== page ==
Proposed Tax Plan Will Affect College Students
January 31, 2018
On November 16th 2017, a proposed tax plan by the GOP was made and that looks to have a hold on students’ everywhere.
In the house of Representatives, the bill includes a 1.5 trillion tax cut and will eliminate any tax breaks, which leaves a big impact on students’ and parents’ money.
The House bill would repeal the student loan interest deduction, which allows student loan borrowers who make up to $65,000 and married couples who make up to $130,000 to lower their taxable income by $2,500. This deduction allows people with student debt to save up to $625 a year. In 2015, over 12 million borrowers deducted the interest on their student loans. Increasing the financial burden on student loan borrowers could make student loan repayment impossible for millions of Americans. Currently, over 44 million Americans hold a total of $1.4 trillion in student loan debt. It takes the average student debt borrower 20 years to pay off their loans, and over 3,000 people default on their federal student loans every day.
The parents of full-time college students are often able to receive the American Opportunity Tax Credit. The American Opportunity Tax Credit is available for married couples who earn up to $160,000 and single parents who earn up to $80,000. The credit gives these families up to $2,500 annually for every child enrolled in college. Currently, families can claim this credit for four years of a child’s education.The House plan would allow parents to claim this benefit for a student’s fifth year but would decrease the value of the benefit. It also would eliminate the Lifetime Opportunity Credit which allows students who attend college for more than five years to claim an annual $2,000 benefit.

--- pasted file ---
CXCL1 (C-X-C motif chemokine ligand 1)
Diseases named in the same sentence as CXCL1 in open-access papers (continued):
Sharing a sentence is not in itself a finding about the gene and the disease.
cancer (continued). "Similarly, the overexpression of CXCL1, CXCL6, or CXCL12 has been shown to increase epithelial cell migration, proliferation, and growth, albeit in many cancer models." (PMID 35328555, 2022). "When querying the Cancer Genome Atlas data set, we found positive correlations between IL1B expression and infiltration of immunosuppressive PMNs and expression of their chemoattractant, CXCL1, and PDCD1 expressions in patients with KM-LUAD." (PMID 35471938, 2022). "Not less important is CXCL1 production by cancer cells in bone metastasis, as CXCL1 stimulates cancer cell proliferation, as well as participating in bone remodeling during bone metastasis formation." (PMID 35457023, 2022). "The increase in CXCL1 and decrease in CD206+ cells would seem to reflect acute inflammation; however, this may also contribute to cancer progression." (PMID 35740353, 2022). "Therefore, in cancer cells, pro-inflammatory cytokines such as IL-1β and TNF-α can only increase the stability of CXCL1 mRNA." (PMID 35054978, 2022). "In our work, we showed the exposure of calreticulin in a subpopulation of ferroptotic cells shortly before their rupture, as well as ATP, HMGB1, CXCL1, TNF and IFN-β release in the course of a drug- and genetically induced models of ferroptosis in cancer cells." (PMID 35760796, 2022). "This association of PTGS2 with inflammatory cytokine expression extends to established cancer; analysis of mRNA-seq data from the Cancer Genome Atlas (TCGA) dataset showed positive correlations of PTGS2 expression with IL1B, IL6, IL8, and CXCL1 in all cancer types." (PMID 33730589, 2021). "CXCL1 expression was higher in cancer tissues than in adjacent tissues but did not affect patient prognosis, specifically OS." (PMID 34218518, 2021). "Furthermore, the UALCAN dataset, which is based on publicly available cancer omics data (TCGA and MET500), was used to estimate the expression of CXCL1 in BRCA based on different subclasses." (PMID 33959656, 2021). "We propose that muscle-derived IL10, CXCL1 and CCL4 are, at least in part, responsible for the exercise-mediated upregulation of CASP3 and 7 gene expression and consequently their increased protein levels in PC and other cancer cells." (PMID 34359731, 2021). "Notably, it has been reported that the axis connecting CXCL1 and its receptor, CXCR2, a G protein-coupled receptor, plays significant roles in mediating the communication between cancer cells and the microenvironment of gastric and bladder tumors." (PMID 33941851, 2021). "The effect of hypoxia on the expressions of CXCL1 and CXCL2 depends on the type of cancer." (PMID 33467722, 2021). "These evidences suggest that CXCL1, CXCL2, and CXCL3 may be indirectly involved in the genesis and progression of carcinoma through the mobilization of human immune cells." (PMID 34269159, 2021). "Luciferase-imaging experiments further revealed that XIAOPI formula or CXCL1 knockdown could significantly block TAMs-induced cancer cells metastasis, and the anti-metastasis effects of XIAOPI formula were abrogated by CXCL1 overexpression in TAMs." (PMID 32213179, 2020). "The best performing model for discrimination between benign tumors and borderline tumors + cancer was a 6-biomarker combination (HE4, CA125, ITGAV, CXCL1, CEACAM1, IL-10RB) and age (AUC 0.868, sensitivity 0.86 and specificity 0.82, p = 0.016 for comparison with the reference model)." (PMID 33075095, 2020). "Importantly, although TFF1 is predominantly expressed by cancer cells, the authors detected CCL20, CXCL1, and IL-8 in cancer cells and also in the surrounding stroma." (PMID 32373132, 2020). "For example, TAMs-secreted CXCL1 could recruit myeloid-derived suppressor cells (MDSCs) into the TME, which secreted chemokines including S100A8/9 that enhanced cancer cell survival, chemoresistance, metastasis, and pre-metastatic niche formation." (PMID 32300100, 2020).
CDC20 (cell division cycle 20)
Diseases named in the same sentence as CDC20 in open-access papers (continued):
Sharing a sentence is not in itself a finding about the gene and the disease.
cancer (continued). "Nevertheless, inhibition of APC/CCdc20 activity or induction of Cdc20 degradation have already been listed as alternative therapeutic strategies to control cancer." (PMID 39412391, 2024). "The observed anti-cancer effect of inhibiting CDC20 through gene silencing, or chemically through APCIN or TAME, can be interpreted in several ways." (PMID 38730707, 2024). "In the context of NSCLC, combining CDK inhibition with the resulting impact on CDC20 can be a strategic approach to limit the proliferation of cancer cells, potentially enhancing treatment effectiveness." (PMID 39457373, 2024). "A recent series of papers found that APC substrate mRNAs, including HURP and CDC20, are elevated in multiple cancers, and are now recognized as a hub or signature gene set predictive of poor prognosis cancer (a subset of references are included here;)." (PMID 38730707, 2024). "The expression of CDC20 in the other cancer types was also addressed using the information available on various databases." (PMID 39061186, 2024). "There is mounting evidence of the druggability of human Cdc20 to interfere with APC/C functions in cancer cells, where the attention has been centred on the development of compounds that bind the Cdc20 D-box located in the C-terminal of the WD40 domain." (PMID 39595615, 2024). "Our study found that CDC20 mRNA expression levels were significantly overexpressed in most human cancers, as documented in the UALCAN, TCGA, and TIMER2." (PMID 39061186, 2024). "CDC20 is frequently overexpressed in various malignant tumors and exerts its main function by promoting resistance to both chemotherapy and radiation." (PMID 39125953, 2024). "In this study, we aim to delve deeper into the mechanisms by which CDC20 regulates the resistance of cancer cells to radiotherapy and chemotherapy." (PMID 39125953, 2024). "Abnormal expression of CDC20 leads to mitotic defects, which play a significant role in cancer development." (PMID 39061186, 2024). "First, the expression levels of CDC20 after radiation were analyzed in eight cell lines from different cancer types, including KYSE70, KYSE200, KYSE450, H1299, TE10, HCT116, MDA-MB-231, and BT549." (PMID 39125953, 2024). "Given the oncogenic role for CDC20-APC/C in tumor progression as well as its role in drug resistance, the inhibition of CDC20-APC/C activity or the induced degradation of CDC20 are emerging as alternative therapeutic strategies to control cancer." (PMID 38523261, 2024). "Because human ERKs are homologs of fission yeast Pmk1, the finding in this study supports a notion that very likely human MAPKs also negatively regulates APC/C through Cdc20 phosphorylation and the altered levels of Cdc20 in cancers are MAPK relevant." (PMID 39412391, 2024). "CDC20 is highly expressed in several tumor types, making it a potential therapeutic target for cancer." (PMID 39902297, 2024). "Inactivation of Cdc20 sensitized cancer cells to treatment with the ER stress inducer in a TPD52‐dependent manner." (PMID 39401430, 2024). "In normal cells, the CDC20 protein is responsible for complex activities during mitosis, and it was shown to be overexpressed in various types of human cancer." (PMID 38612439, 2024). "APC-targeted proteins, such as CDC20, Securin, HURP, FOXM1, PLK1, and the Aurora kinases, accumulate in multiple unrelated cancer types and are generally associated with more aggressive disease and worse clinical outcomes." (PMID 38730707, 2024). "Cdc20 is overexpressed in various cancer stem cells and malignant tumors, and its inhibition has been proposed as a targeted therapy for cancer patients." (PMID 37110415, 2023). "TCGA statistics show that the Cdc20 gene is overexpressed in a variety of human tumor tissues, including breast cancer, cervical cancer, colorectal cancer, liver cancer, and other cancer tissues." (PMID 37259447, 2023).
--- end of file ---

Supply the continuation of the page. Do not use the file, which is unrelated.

The proposed plan makes several changes to the ways Americans would be able to save for college. As The Tax Cuts and Jobs Act would ban people from contributing to college savings accounts called Coverdell Saving Accounts, and would convert Coverdell account into 529 plans. Coverdell Saving Accounts allow families to deposit $2,000 per beneficiary per year. These funds can then be withdrawn tax-free if used for qualified education expenses including elementary school, secondary school and college. Financial planner Clint Haynes tells Time, “529 accounts can only be used for college, while the Coverdell can be used for both college and private school.” The bill also allows unborn children to be named the beneficiary of a 529 plan.
Economics teacher, Chris Wilson says said, “This will be bad for all students and their parents’ wallets, especially for those that have or need financial assistance.”
While the wallets of parents and students everywhere will be more strained, with this new tax, it is a strain that will impact all graduating seniors and seniors to come.